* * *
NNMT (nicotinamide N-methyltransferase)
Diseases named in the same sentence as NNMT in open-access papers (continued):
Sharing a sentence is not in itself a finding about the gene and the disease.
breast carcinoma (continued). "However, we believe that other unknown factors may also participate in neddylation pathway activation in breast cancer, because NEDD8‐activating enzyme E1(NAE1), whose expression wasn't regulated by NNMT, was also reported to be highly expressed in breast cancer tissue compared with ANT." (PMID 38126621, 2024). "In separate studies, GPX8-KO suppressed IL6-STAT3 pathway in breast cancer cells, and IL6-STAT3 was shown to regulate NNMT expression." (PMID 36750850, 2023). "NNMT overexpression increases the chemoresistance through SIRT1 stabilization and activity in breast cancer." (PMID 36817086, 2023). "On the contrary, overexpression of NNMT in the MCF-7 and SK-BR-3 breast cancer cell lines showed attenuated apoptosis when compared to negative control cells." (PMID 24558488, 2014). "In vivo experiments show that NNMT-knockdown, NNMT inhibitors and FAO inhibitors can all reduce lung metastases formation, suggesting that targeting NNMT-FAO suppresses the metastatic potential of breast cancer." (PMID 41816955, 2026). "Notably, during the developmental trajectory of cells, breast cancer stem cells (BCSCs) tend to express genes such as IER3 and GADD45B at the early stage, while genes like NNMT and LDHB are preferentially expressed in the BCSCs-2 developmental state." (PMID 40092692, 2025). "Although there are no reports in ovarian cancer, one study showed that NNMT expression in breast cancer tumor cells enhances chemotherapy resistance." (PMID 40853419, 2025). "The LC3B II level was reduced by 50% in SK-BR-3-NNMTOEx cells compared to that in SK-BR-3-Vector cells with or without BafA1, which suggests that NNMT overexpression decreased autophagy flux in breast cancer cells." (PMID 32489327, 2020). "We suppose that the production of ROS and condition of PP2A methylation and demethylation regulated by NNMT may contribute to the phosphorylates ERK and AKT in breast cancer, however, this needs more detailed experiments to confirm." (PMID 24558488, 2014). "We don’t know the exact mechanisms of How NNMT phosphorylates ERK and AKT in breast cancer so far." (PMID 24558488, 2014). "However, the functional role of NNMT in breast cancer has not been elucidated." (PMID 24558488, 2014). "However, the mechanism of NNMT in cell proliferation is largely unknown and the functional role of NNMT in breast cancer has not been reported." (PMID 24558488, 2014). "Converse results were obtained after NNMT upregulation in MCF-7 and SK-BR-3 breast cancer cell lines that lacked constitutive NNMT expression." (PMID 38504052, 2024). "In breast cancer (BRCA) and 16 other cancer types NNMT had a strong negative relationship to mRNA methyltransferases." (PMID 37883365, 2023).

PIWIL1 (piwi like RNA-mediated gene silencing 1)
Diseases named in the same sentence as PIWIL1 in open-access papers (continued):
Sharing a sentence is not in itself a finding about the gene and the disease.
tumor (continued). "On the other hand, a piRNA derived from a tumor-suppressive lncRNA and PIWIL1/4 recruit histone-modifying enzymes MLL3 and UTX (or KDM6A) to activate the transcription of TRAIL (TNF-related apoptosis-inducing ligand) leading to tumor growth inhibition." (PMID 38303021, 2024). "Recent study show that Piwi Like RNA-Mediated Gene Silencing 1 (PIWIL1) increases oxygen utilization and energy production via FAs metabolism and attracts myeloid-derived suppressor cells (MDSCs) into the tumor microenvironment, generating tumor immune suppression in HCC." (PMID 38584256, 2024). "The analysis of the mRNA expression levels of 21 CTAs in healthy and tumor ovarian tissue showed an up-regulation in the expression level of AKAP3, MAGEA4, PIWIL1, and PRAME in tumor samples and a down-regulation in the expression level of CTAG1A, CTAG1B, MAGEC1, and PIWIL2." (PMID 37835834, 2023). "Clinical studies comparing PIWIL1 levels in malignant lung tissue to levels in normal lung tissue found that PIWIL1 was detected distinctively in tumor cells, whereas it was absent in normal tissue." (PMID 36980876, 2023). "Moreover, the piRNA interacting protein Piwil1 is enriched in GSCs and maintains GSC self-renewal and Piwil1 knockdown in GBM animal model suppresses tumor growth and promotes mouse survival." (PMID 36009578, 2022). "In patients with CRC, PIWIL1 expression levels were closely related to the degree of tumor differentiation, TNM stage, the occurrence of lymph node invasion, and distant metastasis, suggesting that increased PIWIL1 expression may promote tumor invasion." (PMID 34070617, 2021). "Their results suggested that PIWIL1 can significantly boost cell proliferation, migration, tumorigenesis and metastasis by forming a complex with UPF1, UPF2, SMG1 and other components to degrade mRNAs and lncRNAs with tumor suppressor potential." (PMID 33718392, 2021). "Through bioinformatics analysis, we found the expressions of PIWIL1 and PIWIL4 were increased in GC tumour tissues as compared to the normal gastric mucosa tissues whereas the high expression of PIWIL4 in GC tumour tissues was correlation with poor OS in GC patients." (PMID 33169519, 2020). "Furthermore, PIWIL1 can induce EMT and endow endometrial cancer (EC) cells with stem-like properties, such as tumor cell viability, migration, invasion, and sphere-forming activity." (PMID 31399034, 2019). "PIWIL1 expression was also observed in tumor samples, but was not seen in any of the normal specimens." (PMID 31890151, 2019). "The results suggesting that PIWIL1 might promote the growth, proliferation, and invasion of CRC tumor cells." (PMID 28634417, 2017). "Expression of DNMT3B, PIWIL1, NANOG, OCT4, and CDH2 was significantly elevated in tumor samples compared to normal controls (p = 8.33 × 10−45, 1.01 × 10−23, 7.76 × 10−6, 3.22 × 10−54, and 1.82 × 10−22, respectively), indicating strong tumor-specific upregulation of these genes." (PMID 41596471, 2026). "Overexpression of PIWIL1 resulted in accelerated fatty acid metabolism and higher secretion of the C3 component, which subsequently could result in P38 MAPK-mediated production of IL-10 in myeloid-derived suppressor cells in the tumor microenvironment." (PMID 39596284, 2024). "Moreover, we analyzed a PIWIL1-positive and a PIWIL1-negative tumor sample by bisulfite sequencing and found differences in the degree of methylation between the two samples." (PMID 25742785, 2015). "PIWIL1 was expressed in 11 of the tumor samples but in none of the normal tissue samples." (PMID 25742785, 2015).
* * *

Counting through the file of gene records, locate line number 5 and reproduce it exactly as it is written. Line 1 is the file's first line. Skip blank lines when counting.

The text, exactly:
PIWIL1 (piwi like RNA-mediated gene silencing 1)